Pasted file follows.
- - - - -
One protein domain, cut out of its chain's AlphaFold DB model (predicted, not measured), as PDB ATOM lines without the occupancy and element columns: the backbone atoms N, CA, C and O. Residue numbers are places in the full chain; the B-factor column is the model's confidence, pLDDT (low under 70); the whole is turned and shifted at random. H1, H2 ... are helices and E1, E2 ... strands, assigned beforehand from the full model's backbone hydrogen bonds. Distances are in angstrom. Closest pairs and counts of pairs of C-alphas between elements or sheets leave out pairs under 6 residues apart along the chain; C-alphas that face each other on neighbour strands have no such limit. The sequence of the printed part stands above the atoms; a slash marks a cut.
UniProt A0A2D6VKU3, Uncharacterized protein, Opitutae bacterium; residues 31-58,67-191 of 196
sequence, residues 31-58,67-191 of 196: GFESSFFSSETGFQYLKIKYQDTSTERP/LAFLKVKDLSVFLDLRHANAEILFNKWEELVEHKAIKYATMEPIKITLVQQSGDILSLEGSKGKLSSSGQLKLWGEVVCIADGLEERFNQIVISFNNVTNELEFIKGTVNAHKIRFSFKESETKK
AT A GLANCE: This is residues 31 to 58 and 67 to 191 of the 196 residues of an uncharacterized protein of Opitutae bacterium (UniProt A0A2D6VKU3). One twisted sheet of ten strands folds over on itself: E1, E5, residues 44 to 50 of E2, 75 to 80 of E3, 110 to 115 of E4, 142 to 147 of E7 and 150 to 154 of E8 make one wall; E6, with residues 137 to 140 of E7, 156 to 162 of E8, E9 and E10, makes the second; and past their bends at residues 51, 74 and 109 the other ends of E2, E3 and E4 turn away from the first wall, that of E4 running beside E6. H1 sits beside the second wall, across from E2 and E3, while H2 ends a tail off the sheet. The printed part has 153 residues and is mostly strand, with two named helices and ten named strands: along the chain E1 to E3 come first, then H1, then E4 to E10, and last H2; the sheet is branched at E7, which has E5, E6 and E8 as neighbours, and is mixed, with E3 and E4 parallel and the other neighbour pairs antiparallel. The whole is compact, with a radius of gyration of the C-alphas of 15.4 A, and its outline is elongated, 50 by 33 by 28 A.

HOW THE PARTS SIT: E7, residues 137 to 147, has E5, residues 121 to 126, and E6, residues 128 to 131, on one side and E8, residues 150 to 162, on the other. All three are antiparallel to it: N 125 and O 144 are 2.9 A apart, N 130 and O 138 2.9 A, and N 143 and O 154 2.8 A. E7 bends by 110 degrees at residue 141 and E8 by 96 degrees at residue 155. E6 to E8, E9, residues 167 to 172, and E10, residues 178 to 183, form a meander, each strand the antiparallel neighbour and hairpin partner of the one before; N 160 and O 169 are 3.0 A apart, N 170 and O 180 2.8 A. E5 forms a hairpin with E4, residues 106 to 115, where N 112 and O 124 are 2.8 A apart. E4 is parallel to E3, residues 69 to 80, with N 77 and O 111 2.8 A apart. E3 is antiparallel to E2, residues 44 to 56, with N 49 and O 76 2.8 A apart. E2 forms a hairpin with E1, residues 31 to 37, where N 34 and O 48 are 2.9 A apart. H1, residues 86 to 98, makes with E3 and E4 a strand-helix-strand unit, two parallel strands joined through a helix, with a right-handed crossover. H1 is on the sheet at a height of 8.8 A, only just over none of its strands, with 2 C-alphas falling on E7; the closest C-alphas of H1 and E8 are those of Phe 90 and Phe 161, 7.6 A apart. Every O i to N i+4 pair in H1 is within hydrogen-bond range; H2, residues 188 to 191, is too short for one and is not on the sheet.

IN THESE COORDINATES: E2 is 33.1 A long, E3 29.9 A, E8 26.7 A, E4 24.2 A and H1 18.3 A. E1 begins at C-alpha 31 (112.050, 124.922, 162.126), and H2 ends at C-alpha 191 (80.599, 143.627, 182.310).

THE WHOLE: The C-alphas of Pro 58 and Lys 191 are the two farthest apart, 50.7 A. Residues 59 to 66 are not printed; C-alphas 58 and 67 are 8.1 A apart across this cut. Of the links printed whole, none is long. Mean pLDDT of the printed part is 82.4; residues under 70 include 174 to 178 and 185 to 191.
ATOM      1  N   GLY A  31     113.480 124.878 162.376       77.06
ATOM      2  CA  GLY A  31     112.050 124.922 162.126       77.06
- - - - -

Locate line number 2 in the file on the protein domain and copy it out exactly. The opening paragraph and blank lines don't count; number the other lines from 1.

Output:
sequence, residues 31-58,67-191 of 196: GFESSFFSSETGFQYLKIKYQDTSTERP/LAFLKVKDLSVFLDLRHANAEILFNKWEELVEHKAIKYATMEPIKITLVQQSGDILSLEGSKGKLSSSGQLKLWGEVVCIADGLEERFNQIVISFNNVTNELEFIKGTVNAHKIRFSFKESETKK